Green Lake Conservancy

Campers learn paddling skills while navigating around Norwegian Bay.
Photograph provided by Green Lake Conservancy

Greetings to you and yours on behalf of the Green Lake Conservancy. We hope this letter finds you well and coming out of winter hibernation to a bright spring and summer. We have been abuzz for the last several months working on our biggest outreach and land acquisition project to date, and hope to keep everyone in the loop and engaged in the action.

To say summer 2017 was an exciting time would be an understatement. It started off with our second year of Conservancy Camp and, boy, did we have a grand old time! From biking, hiking, fishing, and paddling to some spectacular stargazing and mouthwatering farm-to-fork meals cooked over the fire, we made heaps of memories and watched strangers become pals essentially overnight. The only problem, according to our campers (by overwhelming consensus), was that three days and two nights is simply not long enough. So we took their feedback to heart and, for summer 2018, the Conservancy is now offering three camps, each lasting four days and three nights.

This means an extra day of quiet for parents and an extra 24 hours of fun in nature with new best friends for our campers. While camp is all about having fun, we have carefully and creatively woven a strong underlying theme of stewardship throughout each activity. This means that for our camp staff we have an extra 24 hours of mentoring our campers as they develop and refine their leadership and teamwork skills, boost their confidence, and experience campers on adventures that connect them with each other and nature on deeper levels. The very scenarios we create at camp are very much akin to those responsible for sowing the seeds of a land ethic and stewardship inside each of us who serve as board members, active volunteers, and supporters of the Conservancy.

Photograph provided by Green Lake Conservancy

For those familiar with Green Lake, you know that it’s blue-green waters and sandstone cliffs are a paradise all in themselves. An evening cruise around the lake in mid-July brings a joy and sense of wonder known only to those who have sat in a boat and watched a fiery orange sun be swallowed up into a glowing horizon. Houses dot the greater part of Green Lake’s shoreline; however, one particular chunk of shore still remains untouched. This piece of shoreline is protected by 29 acres of woodland and wetlands that served as a sacred place to the Ho-Chunk—there are verified burial mounds still present today. In the 1920s, the property became home to a Boy Scout camp, Tichora, and eventually became Camp Grow, which many know it as today.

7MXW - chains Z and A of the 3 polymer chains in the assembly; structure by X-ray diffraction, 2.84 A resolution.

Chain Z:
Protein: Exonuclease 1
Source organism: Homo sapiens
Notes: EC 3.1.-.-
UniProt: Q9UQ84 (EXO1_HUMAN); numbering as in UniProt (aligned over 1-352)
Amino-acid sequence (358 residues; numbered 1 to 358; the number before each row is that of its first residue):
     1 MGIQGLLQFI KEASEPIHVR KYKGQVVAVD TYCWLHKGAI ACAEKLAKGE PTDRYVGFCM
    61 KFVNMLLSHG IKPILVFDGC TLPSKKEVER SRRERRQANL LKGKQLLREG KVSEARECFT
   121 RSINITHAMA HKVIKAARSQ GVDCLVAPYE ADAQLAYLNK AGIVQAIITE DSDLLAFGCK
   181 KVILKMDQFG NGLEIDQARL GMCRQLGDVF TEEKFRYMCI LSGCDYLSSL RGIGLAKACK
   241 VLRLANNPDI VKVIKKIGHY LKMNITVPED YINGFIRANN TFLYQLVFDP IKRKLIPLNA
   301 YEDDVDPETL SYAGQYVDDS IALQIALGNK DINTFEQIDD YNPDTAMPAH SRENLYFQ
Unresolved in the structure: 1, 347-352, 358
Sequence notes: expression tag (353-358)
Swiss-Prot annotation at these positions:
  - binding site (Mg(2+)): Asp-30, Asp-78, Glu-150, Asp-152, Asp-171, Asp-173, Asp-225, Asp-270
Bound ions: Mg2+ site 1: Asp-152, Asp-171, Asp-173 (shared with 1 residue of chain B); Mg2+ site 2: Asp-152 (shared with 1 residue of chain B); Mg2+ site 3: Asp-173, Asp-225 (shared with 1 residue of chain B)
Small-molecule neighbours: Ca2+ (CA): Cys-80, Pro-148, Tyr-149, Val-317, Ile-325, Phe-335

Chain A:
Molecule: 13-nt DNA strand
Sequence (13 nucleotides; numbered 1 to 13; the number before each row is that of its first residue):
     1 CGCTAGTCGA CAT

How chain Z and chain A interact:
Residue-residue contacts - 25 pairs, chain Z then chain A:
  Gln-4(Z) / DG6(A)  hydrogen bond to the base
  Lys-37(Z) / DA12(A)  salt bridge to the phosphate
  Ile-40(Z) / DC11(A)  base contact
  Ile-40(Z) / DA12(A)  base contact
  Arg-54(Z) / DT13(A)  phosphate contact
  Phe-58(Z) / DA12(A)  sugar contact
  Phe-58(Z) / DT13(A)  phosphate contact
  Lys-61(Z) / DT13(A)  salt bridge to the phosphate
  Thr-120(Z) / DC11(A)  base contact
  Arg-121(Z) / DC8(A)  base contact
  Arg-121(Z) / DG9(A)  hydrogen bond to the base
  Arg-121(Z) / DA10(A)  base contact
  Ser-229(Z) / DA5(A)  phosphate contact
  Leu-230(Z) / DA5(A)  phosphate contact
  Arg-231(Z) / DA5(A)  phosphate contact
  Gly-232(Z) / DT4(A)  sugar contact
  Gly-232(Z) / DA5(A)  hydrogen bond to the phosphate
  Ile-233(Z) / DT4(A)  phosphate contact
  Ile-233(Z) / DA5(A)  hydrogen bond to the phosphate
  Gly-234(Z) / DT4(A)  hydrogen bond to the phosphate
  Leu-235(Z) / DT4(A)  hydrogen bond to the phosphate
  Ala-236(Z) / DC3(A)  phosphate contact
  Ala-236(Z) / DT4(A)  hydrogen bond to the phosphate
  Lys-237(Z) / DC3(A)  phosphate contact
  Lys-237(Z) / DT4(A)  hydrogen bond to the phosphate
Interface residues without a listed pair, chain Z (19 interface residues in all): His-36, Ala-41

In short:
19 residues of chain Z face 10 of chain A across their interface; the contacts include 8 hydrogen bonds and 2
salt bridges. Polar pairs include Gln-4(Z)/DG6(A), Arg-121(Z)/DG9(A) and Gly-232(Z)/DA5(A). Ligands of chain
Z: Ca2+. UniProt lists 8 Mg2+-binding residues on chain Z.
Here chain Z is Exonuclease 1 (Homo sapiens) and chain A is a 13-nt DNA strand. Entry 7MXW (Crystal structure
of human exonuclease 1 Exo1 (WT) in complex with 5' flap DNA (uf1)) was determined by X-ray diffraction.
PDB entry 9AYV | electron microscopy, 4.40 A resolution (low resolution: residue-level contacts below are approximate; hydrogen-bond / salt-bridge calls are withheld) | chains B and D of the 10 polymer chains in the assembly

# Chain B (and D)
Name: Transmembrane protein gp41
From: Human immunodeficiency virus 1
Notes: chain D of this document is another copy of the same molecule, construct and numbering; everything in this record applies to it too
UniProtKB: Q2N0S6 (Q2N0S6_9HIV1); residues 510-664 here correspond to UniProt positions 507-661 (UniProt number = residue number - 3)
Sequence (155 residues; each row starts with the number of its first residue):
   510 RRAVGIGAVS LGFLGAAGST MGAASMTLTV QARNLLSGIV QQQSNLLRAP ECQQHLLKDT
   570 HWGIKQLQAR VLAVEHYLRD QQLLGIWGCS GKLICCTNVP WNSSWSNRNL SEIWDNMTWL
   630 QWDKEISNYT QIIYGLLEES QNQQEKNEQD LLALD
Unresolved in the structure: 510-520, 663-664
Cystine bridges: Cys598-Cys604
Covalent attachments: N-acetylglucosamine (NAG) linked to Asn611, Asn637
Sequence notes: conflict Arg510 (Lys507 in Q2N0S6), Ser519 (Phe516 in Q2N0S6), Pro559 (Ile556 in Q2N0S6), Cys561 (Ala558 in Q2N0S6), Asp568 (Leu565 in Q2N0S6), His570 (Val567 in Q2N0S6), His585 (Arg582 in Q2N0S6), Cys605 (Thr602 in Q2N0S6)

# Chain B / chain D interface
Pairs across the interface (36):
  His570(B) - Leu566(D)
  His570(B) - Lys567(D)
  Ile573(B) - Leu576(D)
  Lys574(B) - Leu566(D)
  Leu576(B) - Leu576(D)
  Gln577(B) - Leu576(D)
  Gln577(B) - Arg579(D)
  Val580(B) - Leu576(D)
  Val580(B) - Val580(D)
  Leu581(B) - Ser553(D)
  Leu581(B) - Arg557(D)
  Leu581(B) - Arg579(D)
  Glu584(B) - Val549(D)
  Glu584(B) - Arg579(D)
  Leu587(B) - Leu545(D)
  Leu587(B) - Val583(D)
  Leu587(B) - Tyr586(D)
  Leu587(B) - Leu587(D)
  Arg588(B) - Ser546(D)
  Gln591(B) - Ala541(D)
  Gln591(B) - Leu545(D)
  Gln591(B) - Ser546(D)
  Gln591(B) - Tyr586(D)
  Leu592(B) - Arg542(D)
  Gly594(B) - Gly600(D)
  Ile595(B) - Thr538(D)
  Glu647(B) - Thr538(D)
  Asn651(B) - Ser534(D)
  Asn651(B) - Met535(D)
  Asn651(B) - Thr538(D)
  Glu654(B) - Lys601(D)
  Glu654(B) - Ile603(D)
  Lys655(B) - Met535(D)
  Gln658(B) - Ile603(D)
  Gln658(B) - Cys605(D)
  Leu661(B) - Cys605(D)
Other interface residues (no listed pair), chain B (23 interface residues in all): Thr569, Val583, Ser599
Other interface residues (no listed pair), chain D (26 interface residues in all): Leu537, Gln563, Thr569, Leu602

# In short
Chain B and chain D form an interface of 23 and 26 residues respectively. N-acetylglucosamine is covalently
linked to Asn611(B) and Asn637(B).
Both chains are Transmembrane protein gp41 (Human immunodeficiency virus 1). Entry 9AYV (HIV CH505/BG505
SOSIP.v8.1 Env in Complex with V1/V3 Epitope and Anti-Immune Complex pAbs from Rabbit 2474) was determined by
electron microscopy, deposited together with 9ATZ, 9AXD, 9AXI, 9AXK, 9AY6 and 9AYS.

It wasn’t long before word spread that the Camp Grow property was for sale, and our longtime partners in preservation at the Green Lake Sanitary District proposed we join together again for our biggest endeavor yet—acquiring the last large undeveloped chunk of Big Green shoreline, with its unique acreage and $3.75 million price tag. Though a hefty task for two small organizations to undertake, we had to go for it. After all, that’s what we’re here for, “To preserve the lands that protect the lake.”

As I write this now, it’s too early to tell which way the cards will fall and if we’ll acquire the property or not. Either way, something extraordinary has already happened. A small group of caring citizens got together to do something that caused a ripple effect of positive action for the betterment of the greater good. Over 550 people pledged over $2 million in just a few months all in support of preserving and restoring the Camp Grow property to its original vegetation cover, oak savanna.

I hope that by the time this article is published we will have received the good news that our preservation efforts were successful and we have included the Camp Grow shoreline and all it entails amongst the Conservancy’s special places. But, if it isn’t in the cards for us this round, you can bet we’ll be ready for the next opportunity to keep strengthening our legacy of land ethic as stewards for our descendants to be proud of and thankful for.

We hope you stay tuned over the coming months for further developments concerning the Camp Grow property and Conservancy Camps. In order to keep preserving these special places and continuing our youth camps, we will need the support of our friends, neighbors, and you! There is no amount that is not worthy of our sincerest gratitude, but your actions are invaluable. Join us as a steward in whatever ways you can and help us continue to leave a legacy of responsible land ethics. Visit greenlakeconservancy.org for more information about projects, volunteering, sponsoring camperships, and donating now.

Lindsie Wallenfang has been a Green Lake Conservancy board member since 2015 and is a Conservancy Camp Director.

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